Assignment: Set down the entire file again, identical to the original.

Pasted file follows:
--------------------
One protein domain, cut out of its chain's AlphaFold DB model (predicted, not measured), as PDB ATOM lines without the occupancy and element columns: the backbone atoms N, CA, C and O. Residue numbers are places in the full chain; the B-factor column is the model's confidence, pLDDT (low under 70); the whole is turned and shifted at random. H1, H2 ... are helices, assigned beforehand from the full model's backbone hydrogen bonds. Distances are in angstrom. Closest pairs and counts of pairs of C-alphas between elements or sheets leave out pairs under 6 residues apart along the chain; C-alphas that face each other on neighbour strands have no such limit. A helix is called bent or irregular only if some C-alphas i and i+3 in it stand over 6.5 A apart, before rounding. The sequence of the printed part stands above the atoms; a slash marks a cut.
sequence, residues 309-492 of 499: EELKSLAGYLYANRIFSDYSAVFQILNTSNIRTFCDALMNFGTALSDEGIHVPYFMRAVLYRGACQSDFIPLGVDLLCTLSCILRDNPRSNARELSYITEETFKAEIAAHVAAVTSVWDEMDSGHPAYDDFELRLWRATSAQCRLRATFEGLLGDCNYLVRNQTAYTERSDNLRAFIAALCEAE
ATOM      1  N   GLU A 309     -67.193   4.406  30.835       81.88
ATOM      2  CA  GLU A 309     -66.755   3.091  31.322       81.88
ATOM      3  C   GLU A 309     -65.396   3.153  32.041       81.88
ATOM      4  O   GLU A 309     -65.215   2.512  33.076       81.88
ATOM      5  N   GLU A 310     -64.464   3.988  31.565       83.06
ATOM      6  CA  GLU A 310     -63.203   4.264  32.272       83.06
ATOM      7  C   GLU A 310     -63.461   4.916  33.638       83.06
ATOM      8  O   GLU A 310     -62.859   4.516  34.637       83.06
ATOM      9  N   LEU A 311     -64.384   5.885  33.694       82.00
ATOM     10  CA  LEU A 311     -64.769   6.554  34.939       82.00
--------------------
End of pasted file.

One protein domain, cut out of its chain's AlphaFold DB model (predicted, not measured), as PDB ATOM lines without the occupancy and element columns: the backbone atoms N, CA, C and O. Residue numbers are places in the full chain; the B-factor column is the model's confidence, pLDDT (low under 70); the whole is turned and shifted at random. H1, H2 ... are helices, assigned beforehand from the full model's backbone hydrogen bonds. Distances are in angstrom. Closest pairs and counts of pairs of C-alphas between elements or sheets leave out pairs under 6 residues apart along the chain; C-alphas that face each other on neighbour strands have no such limit. A helix is called bent or irregular only if some C-alphas i and i+3 in it stand over 6.5 A apart, before rounding. The sequence of the printed part stands above the atoms; a slash marks a cut.
sequence, residues 309-492 of 499: EELKSLAGYLYANRIFSDYSAVFQILNTSNIRTFCDALMNFGTALSDEGIHVPYFMRAVLYRGACQSDFIPLGVDLLCTLSCILRDNPRSNARELSYITEETFKAEIAAHVAAVTSVWDEMDSGHPAYDDFELRLWRATSAQCRLRATFEGLLGDCNYLVRNQTAYTERSDNLRAFIAALCEAE
ATOM      1  N   GLU A 309     -67.193   4.406  30.835       81.88
ATOM      2  CA  GLU A 309     -66.755   3.091  31.322       81.88
ATOM      3  C   GLU A 309     -65.396   3.153  32.041       81.88
ATOM      4  O   GLU A 309     -65.215   2.512  33.076       81.88
ATOM      5  N   GLU A 310     -64.464   3.988  31.565       83.06
ATOM      6  CA  GLU A 310     -63.203   4.264  32.272       83.06
ATOM      7  C   GLU A 310     -63.461   4.916  33.638       83.06
ATOM      8  O   GLU A 310     -62.859   4.516  34.637       83.06
ATOM      9  N   LEU A 311     -64.384   5.885  33.694       82.00
ATOM     10  CA  LEU A 311     -64.769   6.554  34.939       82.00